The Indianapolis Colts made a trade in the second round of the 2016 NFL Draft, trading their 48th overall pick to the Green Bay Packers in order to move down in the round (to number 57 overall) and add two more picks. By all accounts, it was a good trade for the team to be able to add picks and still get the player they would have taken at 48 in T.J. Green.
It sounds like that wasn't the first trade the Colts tried to make in the second round, however. This morning, the MMQB's Peter King took a look at the Cowboys' draft and the process they went through in determining their picks, and he had this very interesting note to add:
Dallas considered trading down to Indianapolis at 48 but didn't like the risk. The Cowboys heard—reliably, they thought—that New England was aiming to pick Smith near the end of this round. Remember the Jones/risk story. Trading down 14 slots, already having lost Ogbah? Too much risk, not enough reward.
The Cowboys picked 34th overall, the third pick in the second round. Before their pick, two pass rushers in Emmanuel Ogbah and Kevin Dodd had gone off the board, giving the clear indication that a run on pass rushers was beginning. If the Colts wanted to add an edge rusher, they probably would need to move up in the draft. It's very interesting, then, to hear this report of them trying to move up to the Cowboys' pick. Still on the board were players such as Noah Spence, considered to be a first-round talent as a pass rusher, and perhaps more interesting, Myles Jack (plus Jaylon Smith, of course). The Cowboys, however, had already lost out on a few players that they wanted - such as Paxton Lynch and Emmanuel Ogbah - and didn't want to risk losing Jaylon Smith as well, so ultimately they didn't agree to the trade.
It's unclear what the Colts were offering, but it sounds like it was enough to at least get the Cowboys to think about it. It's also unclear who the Colts were trying to move up for, but I just mentioned, it is most likely and most logical that they were attempting to move up for a pass rusher. Interestingly, the Colts didn't deny that they were interested in some pass rushers but just that, when their picks came, the value wasn't there. "There were some players that we looked at, but we felt as a group that those players came off early," general manager Ryan Grigson said of the pass rushers after the draft. Furthermore, after the first round Grigson said that they had done plenty of research looking into Myles Jack after realizing he could fall to them, so he might have been an option too.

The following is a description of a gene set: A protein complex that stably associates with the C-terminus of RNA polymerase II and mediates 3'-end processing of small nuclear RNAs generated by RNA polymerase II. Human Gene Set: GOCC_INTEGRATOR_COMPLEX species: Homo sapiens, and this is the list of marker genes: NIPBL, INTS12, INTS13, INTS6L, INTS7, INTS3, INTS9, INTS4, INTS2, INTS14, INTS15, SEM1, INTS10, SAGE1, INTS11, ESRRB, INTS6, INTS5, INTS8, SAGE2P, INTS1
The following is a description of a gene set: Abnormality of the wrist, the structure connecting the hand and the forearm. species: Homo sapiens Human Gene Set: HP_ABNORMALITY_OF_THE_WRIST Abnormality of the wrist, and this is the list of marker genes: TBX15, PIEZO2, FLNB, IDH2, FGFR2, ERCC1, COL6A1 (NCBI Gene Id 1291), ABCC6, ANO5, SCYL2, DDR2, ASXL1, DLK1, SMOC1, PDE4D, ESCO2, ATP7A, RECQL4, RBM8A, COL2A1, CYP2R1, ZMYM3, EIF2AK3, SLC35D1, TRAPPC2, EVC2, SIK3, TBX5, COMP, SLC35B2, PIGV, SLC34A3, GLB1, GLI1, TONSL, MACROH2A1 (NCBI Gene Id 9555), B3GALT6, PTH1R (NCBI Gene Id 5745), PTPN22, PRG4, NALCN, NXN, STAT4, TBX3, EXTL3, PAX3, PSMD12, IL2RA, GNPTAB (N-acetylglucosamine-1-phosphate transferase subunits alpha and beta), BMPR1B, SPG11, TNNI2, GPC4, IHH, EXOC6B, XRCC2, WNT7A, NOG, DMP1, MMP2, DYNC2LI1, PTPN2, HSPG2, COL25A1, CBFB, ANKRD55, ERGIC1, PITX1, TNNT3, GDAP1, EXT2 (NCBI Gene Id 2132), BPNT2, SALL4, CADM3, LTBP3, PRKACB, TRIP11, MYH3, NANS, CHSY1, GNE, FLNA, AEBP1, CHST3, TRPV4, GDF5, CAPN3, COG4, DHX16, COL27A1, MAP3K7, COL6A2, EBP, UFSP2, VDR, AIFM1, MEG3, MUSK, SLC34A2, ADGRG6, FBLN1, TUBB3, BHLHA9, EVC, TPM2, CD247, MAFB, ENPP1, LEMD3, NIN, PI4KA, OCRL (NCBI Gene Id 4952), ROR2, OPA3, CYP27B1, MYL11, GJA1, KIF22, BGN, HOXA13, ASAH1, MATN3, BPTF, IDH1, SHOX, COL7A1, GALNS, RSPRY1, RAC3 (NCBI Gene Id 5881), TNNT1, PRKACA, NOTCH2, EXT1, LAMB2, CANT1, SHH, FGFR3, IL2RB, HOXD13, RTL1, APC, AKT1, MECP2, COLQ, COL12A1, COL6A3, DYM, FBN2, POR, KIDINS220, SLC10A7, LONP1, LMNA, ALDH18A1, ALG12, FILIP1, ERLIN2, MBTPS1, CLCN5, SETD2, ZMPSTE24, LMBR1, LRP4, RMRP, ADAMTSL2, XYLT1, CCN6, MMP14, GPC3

Again, it's just speculation as to who the Colts were trying to go up to get, but I'd be surprised if it wasn't either a pass rusher (like Noah Spence) or Myles Jack. The Colts realized entering the draft that pass rush was one of their biggest needs and they likely realized as the second round began that a run on pass rushers was beginning too. That could have been the motivation for them trying to move up with the Cowboys, but ultimately, Dallas wanted to play it safe and not risk moving down. For the Colts, that meant staying at pick number 48, which they eventually traded to the Packers as they picked up more picks. All things considered, it didn't work out poorly for either side, but it's interesting to consider what the Colts might have done as they were trying to trade up in the second round.